Presentation Title

Using SCA to identify functionally related residues in eRF1

Faculty Mentor

André Cavalcanti

Start Date

18-11-2017 2:15 PM

End Date

18-11-2017 3:15 PM

Location

BSC-Ursa Minor 123

Session

Poster 3

Type of Presentation

Poster

Subject Area

interdisciplinary

Abstract

Statistical Coupling Analysis (SCA) is a method originally developed by Ranganathan et al. (2009) based on the idea that amino acid residues within a protein function cooperatively and its amino acid sequence should be reflective of this interaction. Through the calculation of covariance between positions weighted by measures of positional conservation in a multiple sequence alignment, SCA identifies groups of correlated residues, termed “sectors”.

We have performed substantial modifications to the published versions of SCA, aiming for precise and automated analysis that incorporates high-quality and intuitive result visualizations.

A Python implementation of the method was developed this summer and applied to the identification of functionally related residues in the eukaryotic releasing factor 1 family (eRF1). SCA was able to identify three sectors of residues spatially grouped in the crystal structure of eRF1. Several residues cluster around previously identified essential motifs, indicating their biochemical significance. Inter-covariance between sectors was also observed, suggesting cooperation between sectors.

Future directions of the project include incorporating contact mapping and protein dynamics studies to evaluate sector validity and identify possible allosteric communication pathways. In combination with other bioinformatics programs, SCA will hopefully help elucidate the mechanism through which the domains in eRF1 coordinate and the interdependent characters of eRF1 and eRF3.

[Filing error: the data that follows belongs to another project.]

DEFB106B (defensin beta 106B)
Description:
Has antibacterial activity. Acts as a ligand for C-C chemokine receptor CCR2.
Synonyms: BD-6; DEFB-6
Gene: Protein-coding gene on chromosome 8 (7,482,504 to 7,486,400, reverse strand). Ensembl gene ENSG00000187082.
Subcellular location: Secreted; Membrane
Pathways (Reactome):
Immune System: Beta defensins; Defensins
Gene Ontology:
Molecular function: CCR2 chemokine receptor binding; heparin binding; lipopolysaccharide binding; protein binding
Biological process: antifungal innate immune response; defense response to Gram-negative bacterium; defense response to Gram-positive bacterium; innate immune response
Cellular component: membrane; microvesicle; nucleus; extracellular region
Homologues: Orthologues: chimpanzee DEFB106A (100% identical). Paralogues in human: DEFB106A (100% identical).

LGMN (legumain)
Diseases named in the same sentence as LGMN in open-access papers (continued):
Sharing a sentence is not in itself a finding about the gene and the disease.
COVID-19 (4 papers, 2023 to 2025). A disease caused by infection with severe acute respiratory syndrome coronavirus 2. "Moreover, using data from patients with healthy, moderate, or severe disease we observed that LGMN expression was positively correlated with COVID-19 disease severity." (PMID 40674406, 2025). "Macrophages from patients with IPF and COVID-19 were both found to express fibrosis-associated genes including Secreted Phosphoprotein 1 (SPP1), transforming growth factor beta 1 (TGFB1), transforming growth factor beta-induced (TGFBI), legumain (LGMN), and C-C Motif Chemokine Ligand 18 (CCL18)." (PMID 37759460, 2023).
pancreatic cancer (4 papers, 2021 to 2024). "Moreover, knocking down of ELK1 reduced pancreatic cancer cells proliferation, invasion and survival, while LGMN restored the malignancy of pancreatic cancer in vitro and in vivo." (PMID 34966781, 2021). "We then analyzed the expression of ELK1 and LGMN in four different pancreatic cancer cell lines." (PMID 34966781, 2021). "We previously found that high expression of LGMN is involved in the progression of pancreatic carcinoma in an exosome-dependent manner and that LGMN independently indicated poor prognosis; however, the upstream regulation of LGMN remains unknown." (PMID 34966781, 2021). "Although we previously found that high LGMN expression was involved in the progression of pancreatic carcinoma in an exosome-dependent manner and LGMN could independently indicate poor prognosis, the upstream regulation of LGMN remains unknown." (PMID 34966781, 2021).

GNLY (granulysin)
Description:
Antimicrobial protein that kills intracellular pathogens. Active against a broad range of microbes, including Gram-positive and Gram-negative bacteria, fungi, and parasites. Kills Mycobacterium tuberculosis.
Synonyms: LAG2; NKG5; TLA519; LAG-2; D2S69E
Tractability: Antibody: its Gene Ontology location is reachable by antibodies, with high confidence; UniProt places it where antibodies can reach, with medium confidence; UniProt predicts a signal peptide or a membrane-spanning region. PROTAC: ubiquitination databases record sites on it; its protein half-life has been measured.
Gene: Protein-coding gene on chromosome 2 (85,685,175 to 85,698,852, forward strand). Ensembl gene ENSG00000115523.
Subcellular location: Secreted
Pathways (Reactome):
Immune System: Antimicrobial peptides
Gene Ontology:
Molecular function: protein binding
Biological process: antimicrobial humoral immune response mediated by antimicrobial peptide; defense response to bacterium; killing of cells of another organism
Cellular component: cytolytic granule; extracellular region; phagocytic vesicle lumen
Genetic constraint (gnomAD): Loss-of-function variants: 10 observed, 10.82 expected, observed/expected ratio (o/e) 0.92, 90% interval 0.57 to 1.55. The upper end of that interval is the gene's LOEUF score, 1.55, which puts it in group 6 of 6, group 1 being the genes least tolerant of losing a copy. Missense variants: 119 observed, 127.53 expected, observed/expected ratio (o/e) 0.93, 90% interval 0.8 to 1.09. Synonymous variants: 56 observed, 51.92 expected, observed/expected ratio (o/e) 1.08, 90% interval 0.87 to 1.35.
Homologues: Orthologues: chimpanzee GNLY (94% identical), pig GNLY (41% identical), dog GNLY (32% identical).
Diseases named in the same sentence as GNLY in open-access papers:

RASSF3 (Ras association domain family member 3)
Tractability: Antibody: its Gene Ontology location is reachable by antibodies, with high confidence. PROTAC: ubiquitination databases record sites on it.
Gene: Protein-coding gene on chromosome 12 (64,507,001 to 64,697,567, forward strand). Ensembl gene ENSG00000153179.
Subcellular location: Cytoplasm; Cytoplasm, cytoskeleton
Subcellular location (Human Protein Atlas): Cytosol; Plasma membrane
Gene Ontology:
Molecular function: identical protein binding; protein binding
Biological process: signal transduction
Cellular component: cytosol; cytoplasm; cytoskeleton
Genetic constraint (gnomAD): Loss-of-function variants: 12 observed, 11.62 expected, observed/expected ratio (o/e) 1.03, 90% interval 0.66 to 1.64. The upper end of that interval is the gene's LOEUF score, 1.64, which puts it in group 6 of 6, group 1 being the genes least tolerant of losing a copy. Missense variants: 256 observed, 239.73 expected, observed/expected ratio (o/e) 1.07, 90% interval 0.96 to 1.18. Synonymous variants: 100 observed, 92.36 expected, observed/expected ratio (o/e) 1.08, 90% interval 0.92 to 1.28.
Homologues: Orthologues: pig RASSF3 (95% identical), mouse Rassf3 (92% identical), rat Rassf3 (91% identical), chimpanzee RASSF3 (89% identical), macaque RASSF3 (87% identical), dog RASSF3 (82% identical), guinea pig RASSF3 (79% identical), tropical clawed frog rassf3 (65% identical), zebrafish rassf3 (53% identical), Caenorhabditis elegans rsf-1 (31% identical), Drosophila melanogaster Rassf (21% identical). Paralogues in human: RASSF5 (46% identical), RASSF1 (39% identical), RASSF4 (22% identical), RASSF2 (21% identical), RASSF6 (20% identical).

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Nov 18th, 2:15 PM Nov 18th, 3:15 PM

Using SCA to identify functionally related residues in eRF1

BSC-Ursa Minor 123

Statistical Coupling Analysis (SCA) is a method originally developed by Ranganathan et al. (2009) based on the idea that amino acid residues within a protein function cooperatively and its amino acid sequence should be reflective of this interaction. Through the calculation of covariance between positions weighted by measures of positional conservation in a multiple sequence alignment, SCA identifies groups of correlated residues, termed “sectors”.

We have performed substantial modifications to the published versions of SCA, aiming for precise and automated analysis that incorporates high-quality and intuitive result visualizations.

A Python implementation of the method was developed this summer and applied to the identification of functionally related residues in the eukaryotic releasing factor 1 family (eRF1). SCA was able to identify three sectors of residues spatially grouped in the crystal structure of eRF1. Several residues cluster around previously identified essential motifs, indicating their biochemical significance. Inter-covariance between sectors was also observed, suggesting cooperation between sectors.

Future directions of the project include incorporating contact mapping and protein dynamics studies to evaluate sector validity and identify possible allosteric communication pathways. In combination with other bioinformatics programs, SCA will hopefully help elucidate the mechanism through which the domains in eRF1 coordinate and the interdependent characters of eRF1 and eRF3.